60 years since 1960 U.S. Open

Arnold Palmer hurls his visor skyward after shooting 65 in the final round of the 1960 U.S. Open. The visor [below] is now a prized exhibit at the USGA museum in Far Hills, N.J. (Picture courtesy of USGA Museum)

Arnold Palmer could do almost no wrong during the summer of 1960. Fresh from claiming his second Green Jacket at the Masters in April, he won the U.S. Open after starting his final round seven shots behind. 60 years on, Kingdom turns the clock back to golf’s ultimate feat of derring-do at Cherry Hills Country Club

Cherry Hills Country Club on the outskirts of Denver, Colorado was the scene, and Saturday, June 18, 1960 was its appointed date with destiny.

Until then Arnold Palmer had endured a frustrating relationship with the U.S. Open. A string of missed opportunities. In seven previous tilts at the coveted old silver trophy he had missed the cut three times and recorded only two top-10 finishes—seventh at Oak Hill in 1956 and tied fifth at Winged Foot in 1959.

“But almost from the beginning, 1960 had a different feel about it,” Palmer said. “My confidence level had never been so high, my desire to go out and play the golf course so intense.”

“Cherry Hills, abutted by the Rocky Mountains, stretched 7,004 yards, but because of the added distance a ball would carry on a course that is 5,280 feet above sea level it was felt [Ben] Hogan’s 12-year tournament record might be in jeopardy.”

As it happened Hogan’s landmark was safe, but as the dust settled on perhaps the most dramatic day the U.S. Open has ever witnessed his pride most definitely was not.

A commemorative plaque by the first tee at Cherry Hills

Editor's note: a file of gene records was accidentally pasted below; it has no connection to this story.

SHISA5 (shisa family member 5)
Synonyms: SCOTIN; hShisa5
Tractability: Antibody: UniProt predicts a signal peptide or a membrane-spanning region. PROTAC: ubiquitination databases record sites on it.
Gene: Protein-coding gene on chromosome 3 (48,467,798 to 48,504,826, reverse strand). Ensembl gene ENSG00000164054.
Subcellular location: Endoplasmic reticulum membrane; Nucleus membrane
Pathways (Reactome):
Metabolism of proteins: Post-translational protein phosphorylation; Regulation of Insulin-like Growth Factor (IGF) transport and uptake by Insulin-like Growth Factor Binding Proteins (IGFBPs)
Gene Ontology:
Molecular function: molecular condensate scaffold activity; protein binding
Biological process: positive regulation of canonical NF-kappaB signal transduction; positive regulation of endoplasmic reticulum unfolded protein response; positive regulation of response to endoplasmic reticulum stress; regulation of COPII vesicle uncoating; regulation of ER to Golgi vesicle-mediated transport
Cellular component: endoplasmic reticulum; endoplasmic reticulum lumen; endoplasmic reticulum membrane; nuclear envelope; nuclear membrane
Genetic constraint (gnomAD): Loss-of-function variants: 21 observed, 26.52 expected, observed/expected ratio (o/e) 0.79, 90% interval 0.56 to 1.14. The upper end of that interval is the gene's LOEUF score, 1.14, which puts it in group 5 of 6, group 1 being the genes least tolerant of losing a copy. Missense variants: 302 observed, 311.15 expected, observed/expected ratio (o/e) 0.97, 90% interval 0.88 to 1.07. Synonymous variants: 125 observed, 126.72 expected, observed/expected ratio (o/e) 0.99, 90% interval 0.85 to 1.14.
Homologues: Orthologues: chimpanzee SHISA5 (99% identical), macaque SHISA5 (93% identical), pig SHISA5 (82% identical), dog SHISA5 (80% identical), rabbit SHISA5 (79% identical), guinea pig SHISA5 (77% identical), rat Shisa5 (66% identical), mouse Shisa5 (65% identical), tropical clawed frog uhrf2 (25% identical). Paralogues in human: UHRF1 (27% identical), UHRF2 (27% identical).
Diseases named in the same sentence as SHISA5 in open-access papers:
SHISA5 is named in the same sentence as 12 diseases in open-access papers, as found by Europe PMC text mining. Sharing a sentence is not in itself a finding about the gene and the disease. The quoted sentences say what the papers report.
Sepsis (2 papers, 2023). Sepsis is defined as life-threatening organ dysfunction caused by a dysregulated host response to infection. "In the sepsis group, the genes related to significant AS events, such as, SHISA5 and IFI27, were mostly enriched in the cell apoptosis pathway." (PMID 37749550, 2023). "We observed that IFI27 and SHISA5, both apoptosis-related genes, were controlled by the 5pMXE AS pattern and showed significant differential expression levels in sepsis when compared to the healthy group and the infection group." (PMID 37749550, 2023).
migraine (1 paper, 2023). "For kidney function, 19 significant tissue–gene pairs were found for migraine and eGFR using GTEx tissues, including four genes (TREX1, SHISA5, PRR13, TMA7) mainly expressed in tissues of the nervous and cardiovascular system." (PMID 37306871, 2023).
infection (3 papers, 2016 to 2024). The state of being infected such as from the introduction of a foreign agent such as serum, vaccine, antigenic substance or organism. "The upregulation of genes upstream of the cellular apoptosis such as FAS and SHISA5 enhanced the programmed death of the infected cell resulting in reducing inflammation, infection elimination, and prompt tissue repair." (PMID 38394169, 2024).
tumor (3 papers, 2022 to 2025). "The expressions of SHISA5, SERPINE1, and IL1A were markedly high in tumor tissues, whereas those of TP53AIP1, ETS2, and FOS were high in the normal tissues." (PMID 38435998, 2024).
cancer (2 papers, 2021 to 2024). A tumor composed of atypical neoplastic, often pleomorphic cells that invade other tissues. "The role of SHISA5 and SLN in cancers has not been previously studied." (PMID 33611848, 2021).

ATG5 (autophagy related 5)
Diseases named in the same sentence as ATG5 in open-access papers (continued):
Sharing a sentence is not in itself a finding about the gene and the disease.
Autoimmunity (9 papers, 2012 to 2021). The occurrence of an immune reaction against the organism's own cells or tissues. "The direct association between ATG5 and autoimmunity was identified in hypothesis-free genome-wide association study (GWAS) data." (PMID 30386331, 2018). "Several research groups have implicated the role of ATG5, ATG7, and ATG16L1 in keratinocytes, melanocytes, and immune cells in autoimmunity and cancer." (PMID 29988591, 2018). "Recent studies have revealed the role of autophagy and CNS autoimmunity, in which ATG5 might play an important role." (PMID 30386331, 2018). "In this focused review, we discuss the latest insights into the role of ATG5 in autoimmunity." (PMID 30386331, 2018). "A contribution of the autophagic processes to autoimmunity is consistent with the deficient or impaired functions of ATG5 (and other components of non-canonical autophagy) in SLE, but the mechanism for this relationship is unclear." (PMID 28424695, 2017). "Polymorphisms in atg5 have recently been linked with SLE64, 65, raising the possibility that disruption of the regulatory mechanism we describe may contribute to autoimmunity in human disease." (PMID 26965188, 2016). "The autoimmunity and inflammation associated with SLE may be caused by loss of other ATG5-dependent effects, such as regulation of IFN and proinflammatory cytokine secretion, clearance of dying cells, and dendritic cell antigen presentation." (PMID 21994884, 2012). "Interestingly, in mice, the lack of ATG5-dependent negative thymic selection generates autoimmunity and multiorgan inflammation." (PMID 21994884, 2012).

The Cherry Hills course previously had challenged the world’s best players at both the 1938 U.S. Open and the 1941 PGA Championship, won respectively by Ralph Guldahl and Vic Ghezzi. Anticipation for the 1960 U.S. Open was electric, with Cherry Hills producing a program in which 210 advertisement pages were sold at $1,000 per page, while pre-tournament ticket sales rocketed to $65,000.

At the midway point of the competition, 30-year-old Palmer, the tournament favorite and a magnet for galleries’ focus and affections after winning the Masters for a second time that April, trailed 36-hole leader Mike Souchak by eight shots.

This was still the era when rounds three and four were crammed into the third and final day. While this tradition gave neither players nor spectators much time to keep abreast of and reflect on the second half of the championship, the potential for wild fluctuations in fortunes and excitement was immense. Souchak, who tied for third the previous year, still led by two shots after the morning round despite hitting his tee shot out of bounds at the 18th, having been unnerved by the clicking of an amateur photographer.

Palmer, who added a lackluster 72 to his opening efforts of 72 and 71 to stand two over par after 54 holes, was still seven behind Souchak and a further 13 players were also ahead of him on the leaderboard.

Then, in the locker room between rounds, one of golf’s most famous conversations took place—between Palmer and longtime Pittsburgh sportswriter Bob Drum. Palmer, on 215, pointed out that “280 traditionally won the Open” and asked Drum what he thought a 65 might do for his chances. Drum responded: “For you, nothing—280 won’t do you one damn bit of good. You are too far back.”

His answer angered Palmer, who was dead serious even though only one player had ever posted a 65 in the last round of the U.S. Open—Walter Burkemo, to tie fourth at Inverness in 1957.

Palmer used the final 20 minutes before his starting time to unleash his anger and frustration on the range. All week, he had tried to drive the 318-yard, par-4 1st hole, only to double-bogey via the creek to the right of the fairway on day one and three-putt for bogey in the third round.